I wished there were more BMWs that came out to race with RTA, it would have made things a lot more fun. I also think that aftermarket tuners for M3s (vendors included) should participate in these events to show their tuning skills instead of posting 60-130mph time. I think tracking the car and posting quick laps brings out the true spirit of owning our M3s instead of jamming on the accelerator pedal, trying to get traction at 60mph; the winner is always going to be the guy that has the most money to drop on wider rear tires and more HP from forced induction.
Below are videos of my 1:17.638 lap. The GoPro was mounted on the front bumper while my other video camera was mounted to a suction cup on the rear window. Enjoy!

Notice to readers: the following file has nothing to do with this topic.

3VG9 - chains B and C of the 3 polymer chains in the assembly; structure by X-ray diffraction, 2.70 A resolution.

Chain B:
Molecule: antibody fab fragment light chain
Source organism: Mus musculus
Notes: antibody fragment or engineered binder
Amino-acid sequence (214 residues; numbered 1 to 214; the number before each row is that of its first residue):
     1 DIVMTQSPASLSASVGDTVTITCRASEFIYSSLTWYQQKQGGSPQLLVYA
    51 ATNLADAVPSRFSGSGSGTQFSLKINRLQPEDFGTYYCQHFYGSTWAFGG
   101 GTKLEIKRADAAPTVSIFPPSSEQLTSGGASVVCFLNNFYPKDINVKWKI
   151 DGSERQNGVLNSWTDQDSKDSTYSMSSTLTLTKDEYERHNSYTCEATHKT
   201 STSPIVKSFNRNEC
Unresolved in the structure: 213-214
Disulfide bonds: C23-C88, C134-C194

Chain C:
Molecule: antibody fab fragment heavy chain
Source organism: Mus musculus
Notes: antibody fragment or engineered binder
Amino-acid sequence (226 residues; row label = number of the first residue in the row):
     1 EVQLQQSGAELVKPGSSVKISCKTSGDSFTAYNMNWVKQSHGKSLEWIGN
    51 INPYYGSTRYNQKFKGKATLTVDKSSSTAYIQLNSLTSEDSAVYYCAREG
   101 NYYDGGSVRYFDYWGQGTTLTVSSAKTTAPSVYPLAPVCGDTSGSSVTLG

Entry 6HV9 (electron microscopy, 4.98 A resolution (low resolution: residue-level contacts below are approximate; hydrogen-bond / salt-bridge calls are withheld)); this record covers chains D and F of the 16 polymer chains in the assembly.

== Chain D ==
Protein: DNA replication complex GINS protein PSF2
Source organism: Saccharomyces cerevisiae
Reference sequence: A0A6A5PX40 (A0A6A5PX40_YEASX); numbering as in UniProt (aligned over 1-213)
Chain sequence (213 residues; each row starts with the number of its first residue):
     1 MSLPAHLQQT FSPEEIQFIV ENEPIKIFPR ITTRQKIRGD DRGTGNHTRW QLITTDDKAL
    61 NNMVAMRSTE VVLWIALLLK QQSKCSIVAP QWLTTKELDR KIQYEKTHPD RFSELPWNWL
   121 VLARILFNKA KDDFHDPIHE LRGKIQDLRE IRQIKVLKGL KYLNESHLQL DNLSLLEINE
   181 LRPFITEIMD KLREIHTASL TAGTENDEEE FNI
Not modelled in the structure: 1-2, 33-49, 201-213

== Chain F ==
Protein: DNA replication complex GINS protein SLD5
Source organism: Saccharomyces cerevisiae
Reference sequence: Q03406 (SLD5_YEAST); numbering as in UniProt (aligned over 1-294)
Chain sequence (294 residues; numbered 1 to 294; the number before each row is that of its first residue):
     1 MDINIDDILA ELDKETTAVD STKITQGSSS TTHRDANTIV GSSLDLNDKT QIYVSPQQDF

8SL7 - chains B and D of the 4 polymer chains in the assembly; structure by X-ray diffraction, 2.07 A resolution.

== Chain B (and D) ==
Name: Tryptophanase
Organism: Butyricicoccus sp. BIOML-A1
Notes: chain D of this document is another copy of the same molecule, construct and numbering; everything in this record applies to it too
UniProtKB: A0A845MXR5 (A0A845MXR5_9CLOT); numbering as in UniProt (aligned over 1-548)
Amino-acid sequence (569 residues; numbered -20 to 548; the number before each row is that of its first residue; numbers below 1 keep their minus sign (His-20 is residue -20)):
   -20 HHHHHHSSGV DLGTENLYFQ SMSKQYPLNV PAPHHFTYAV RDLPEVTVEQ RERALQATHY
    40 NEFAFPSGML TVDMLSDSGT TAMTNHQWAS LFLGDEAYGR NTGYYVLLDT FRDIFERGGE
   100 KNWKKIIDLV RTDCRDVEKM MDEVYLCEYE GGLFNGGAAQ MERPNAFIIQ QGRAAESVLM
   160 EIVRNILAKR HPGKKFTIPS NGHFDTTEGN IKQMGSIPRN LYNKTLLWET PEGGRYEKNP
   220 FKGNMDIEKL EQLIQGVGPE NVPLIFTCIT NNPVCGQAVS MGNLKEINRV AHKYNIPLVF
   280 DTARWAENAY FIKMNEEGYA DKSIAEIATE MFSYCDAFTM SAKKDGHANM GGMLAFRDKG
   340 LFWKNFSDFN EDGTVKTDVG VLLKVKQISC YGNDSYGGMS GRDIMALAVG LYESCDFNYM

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All pictures were taken by Chris Phung (email@example.com) and Bob MacMillan (firstname.lastname@example.org). They are great photographers based in Philadelphia area. I would like to thank them very much for sharing these photos and coming out to the track. Please feel free to get in touch with them if you want a photoshoot, etc.